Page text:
These feeling check-ins are meant as just that, a chance for you, the caregiver, to check in with your child to assess their emotional state.

I have included these feeling check-ins at points during the day when I believe that your child will be the most willing to express his or her feelings, namely, when they are sitting down and while they are busying their hands with eating. Ideally, a feeling check-in can be as simple as a directed question of "How are you feeling right now?". If your child struggles with putting words to feelings, having a pictorial feeling chart nearby can be extremely helpful and can bring a tactile experience to the check-in. You can find one at Teachers Pay Teachers.

Getting Them Moving

You will also notice another stark difference in our active little schedule: the sheer amount of gross motor play and outdoor time. Yup, that's a lot of time to move your body! This is essential for children who struggle with hyperactivity and impulsivity. They must have an opportunity to get it all out and those opportunities have to be frequent.

You'll see that the majority of my family's mornings are encompassed by gross motor activities and full body movement, from time in the family gym to outdoor, nature time.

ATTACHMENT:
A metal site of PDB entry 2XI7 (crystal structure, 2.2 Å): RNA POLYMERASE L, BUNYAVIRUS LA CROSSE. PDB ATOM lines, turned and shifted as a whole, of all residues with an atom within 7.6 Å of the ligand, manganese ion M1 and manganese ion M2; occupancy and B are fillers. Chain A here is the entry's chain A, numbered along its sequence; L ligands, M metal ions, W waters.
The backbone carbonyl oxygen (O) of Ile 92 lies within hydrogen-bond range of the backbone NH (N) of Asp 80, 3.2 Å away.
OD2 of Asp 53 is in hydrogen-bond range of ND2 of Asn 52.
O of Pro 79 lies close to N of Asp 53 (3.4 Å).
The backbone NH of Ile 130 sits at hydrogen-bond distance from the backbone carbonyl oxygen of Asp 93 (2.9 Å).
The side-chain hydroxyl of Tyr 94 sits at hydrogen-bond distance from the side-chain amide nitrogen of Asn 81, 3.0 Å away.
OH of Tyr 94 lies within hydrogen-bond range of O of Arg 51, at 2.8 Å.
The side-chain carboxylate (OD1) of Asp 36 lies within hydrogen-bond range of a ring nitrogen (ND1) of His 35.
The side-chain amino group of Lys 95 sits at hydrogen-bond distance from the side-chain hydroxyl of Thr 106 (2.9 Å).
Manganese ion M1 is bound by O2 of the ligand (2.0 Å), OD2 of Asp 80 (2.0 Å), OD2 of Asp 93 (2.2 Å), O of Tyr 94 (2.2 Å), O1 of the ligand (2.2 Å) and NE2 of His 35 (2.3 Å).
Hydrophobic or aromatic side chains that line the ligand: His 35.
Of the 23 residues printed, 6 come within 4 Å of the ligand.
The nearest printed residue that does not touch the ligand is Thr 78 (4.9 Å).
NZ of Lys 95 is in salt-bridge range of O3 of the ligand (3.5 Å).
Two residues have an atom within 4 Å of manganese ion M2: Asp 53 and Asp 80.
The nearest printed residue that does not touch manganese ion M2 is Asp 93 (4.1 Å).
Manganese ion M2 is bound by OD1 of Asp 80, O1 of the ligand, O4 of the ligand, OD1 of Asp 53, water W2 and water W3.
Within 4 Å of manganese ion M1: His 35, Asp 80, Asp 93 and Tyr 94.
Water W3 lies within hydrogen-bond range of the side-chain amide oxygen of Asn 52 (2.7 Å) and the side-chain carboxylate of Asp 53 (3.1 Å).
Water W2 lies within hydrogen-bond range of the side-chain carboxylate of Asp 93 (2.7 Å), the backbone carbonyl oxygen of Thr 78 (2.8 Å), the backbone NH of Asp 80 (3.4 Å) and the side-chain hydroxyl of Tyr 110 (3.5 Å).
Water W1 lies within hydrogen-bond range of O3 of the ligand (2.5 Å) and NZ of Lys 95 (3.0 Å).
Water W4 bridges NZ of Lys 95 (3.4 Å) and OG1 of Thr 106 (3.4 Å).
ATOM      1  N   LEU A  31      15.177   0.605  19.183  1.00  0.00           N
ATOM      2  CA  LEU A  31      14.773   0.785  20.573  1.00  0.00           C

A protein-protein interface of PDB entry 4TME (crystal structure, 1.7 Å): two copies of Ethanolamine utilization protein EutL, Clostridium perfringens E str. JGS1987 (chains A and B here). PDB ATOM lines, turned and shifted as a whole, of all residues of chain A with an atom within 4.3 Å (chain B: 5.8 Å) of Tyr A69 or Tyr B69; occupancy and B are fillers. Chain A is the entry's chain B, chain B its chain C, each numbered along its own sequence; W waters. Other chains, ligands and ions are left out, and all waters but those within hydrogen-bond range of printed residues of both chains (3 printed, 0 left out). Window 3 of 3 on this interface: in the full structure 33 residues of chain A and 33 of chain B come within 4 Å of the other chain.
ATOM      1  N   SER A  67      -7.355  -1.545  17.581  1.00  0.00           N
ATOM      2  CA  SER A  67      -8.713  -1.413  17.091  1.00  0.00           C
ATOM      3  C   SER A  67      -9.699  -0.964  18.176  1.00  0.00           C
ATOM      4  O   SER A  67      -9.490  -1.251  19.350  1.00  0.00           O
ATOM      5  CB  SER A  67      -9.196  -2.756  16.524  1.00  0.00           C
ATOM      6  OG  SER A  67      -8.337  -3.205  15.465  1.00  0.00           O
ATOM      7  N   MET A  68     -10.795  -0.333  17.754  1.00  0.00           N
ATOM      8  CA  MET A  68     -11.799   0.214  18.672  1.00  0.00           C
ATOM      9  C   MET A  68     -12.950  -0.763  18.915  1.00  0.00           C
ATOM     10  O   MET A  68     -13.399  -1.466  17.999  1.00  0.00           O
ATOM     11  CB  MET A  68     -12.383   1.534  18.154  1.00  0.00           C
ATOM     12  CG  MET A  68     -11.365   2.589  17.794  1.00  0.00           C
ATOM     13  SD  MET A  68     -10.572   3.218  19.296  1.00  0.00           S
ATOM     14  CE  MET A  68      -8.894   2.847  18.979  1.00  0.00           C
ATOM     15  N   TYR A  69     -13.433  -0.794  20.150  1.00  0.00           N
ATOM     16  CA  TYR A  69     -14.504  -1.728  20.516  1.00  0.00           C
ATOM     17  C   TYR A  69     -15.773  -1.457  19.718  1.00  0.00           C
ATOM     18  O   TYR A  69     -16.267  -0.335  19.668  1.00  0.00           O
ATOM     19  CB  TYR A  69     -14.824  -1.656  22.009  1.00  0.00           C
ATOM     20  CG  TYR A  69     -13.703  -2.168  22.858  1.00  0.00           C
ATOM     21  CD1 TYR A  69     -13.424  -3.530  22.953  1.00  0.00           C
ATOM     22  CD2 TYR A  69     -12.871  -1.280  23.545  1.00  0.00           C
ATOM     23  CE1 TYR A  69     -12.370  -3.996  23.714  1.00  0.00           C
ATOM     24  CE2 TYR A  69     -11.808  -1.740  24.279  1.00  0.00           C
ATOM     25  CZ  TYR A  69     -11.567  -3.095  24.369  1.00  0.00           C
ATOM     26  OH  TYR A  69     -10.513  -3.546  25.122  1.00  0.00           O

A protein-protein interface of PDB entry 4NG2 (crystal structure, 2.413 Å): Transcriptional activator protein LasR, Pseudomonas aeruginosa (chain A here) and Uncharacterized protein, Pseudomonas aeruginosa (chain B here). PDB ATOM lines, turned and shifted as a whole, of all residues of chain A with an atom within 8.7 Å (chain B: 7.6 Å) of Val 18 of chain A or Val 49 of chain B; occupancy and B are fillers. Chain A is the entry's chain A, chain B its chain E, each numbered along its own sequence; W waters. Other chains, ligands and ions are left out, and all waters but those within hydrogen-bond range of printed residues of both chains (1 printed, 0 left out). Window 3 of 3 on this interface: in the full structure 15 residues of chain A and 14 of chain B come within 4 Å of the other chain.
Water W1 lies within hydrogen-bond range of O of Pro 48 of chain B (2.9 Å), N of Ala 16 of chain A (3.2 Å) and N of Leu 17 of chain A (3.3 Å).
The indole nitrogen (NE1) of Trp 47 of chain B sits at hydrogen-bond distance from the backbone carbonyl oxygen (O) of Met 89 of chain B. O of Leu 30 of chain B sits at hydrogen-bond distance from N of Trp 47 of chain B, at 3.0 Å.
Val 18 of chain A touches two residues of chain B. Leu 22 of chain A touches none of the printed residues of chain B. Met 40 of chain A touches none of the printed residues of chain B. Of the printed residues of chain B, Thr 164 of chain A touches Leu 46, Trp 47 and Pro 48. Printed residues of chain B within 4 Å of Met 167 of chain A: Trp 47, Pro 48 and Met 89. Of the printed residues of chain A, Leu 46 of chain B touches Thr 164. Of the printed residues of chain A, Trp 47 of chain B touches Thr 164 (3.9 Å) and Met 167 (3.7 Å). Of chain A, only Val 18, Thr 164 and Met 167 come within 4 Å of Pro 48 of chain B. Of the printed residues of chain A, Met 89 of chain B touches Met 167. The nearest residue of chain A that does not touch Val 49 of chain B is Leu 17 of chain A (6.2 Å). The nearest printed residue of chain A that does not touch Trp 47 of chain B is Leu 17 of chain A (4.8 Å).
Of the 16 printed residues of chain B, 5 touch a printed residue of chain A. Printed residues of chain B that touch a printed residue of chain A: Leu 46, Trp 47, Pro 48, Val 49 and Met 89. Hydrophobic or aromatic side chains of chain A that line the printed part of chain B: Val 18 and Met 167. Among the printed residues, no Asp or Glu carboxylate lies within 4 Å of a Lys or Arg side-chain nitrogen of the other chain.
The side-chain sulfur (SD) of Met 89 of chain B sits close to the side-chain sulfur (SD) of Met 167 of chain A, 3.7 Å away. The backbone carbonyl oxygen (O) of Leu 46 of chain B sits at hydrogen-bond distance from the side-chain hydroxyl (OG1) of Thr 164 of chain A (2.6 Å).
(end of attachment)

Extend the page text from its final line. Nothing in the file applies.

This doesn't have to be complicated. For example, we designate 8:30 am to 9:30 am every day to "gym time". For us, this means revving up the treadmill, taking out the free weights and working out alongside our children. Yes, my child uses a treadmill...and free weights! However, if you do not have access to gym equipment, there are tons of opportunities to incorporate gross motor activities at home and on a budget. YouTube is an excellent resource to find child friendly exercise routines. Pinterest houses so many amazing indoor obstacle course ideals that would make any child feel the excitement of moving their bodies.

The goals is to be active, to learn to move in different ways and to appreciate what our bodies can do.